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New York’s Executive Orders 202.8 and 202.28 Should Not Stop Commercial Lease Enforcement, Though New York City Legislation Sets Limitations on Landlords Seeking Recovery From Personal Guarantors for Tenant Defaults

Governor Cuomo’s Executive Order 202.8, dated March 20, 2020, froze evictions of any residential or commercial tenant through June 18, 2020, but did not expressly restrict taking enforcement actions against tenants short of an actual eviction. On May 7, 2020, Governor Cuomo issued Executive Order 202.28, which extended that moratorium until August 20, assuming the owner or tenant “is eligible for unemployment insurance or benefits under state or federal law or otherwise facing financial hardship due to the COVID‑19 pandemic.” Neither of these Executive Orders expressly restricts landlords from taking enforcement actions against tenants short of an actual eviction, including terminating leases based on tenant defaults. They also do not obviate a commercial tenant’s obligation to continue paying rent under the lease.

While the vast majority of landlords will resolve rent defaults with commercial tenants in this environment for many good business reasons, once a landlord determines that it will not offer a rent waiver or forbearance to a defaulting tenant, and assuming there is no contrary lease provision, our view is that the landlord is entitled to send rent demands, notices to cure and termination notices to a tenant that has not paid rent. Normally, there are two paths available: (i) a rent demand followed by the institution of a non-payment proceeding in landlord-tenant court; or (ii) a notice to cure, followed by a notice of termination of the lease by reason of the default, and then the institution of a holdover proceeding in landlord-tenant court. The main difference between the two is that tenants have a right to cure a non-payment after it loses the non-payment proceeding. A proper termination of the lease after expiration of any cure and notice periods, however, is typically not curable.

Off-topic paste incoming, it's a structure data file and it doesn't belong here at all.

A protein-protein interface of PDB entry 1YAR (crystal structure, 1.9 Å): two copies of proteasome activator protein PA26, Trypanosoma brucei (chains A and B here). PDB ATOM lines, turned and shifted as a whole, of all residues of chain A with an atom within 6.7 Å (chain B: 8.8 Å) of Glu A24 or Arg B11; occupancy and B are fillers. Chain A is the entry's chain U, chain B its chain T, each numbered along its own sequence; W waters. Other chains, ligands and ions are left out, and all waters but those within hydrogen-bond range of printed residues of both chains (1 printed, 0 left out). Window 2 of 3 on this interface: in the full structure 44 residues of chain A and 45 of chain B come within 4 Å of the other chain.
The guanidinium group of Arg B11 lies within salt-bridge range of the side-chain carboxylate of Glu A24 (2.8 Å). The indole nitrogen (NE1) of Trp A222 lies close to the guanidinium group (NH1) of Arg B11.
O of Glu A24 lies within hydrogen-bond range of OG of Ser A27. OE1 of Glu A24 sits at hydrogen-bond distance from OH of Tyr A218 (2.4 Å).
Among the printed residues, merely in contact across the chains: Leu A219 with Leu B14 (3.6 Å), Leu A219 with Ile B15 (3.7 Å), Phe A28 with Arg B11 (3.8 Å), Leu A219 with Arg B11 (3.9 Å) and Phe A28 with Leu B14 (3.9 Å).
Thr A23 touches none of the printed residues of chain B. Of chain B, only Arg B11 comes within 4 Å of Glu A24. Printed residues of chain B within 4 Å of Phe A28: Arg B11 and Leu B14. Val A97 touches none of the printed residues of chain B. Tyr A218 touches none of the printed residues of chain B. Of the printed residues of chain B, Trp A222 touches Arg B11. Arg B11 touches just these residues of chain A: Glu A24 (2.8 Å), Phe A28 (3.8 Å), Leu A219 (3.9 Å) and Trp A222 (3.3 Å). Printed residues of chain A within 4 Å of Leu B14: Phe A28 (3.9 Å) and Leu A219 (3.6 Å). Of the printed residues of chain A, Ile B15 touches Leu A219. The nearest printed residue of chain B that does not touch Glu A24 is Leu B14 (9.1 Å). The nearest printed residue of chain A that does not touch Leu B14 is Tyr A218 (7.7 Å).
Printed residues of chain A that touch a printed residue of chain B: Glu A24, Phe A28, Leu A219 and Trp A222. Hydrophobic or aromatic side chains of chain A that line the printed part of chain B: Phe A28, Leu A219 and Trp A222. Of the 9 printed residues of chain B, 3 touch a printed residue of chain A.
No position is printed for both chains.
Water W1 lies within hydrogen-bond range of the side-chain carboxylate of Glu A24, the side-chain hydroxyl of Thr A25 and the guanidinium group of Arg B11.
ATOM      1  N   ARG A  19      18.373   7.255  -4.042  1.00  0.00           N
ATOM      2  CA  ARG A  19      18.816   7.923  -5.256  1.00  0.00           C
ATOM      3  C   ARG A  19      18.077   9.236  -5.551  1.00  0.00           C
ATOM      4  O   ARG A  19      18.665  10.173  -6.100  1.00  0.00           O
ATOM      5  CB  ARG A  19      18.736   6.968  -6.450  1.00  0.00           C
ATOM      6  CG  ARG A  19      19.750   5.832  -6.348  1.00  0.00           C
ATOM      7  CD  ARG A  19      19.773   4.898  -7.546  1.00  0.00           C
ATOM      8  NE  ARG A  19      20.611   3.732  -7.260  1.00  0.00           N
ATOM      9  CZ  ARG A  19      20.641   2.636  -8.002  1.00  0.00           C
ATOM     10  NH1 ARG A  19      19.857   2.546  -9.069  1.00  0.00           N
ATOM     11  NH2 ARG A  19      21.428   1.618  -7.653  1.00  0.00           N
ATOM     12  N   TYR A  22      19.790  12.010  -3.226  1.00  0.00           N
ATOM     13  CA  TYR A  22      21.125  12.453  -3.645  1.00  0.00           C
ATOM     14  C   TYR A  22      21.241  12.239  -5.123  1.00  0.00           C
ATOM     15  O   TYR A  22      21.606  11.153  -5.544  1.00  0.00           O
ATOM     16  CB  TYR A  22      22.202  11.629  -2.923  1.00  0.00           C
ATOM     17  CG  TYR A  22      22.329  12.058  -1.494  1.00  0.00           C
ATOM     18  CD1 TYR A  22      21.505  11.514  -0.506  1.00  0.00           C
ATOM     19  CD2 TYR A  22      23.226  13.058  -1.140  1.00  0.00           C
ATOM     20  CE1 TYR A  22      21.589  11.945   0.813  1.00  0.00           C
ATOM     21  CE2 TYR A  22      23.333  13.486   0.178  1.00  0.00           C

Although landlords are currently prohibited from seeking relief in landlord-tenant court (both non-payment and holdover proceedings are considered eviction proceedings), on May 25, 2020 the New York Supreme Court re-opened for filings in new “non-essential” litigations. Landlords are thus presented with a choice: commence actions in Supreme Court to seek damages for the tenant’s default, or wait until landlord-tenant court opens for a swifter proceeding there. We will continue to monitor this.

Tenants can challenge a notice to cure by starting an action and asking for an injunction to toll the cure period until after the dispute is finally determined. These injunctions are called “Yellowstone injunctions,” named after the case that created the need for the injunction. A complicating factor under our current climate is that in addition to the moratorium on eviction proceedings noted above, the New York State court system was closed to new actions that were not “essential” under court rules until May 25, 2020. During that period, the courts were not deeming Yellowstone injunctions essential, thereby depriving the tenant of a legal path to toll the cure period. Now that New York Supreme Court has re-opened for filings in “non-essential” cases, tenants can (and have) commenced actions seeking Yellowstone relief. Given the devastating financial impact that the pandemic has caused to retailers and other businesses, we anticipate that a recurring issue in such cases will be whether tenants can show that they are “prepared and maintain the ability to cure the alleged default,” one of the necessary factors for securing a Yellowstone injunction.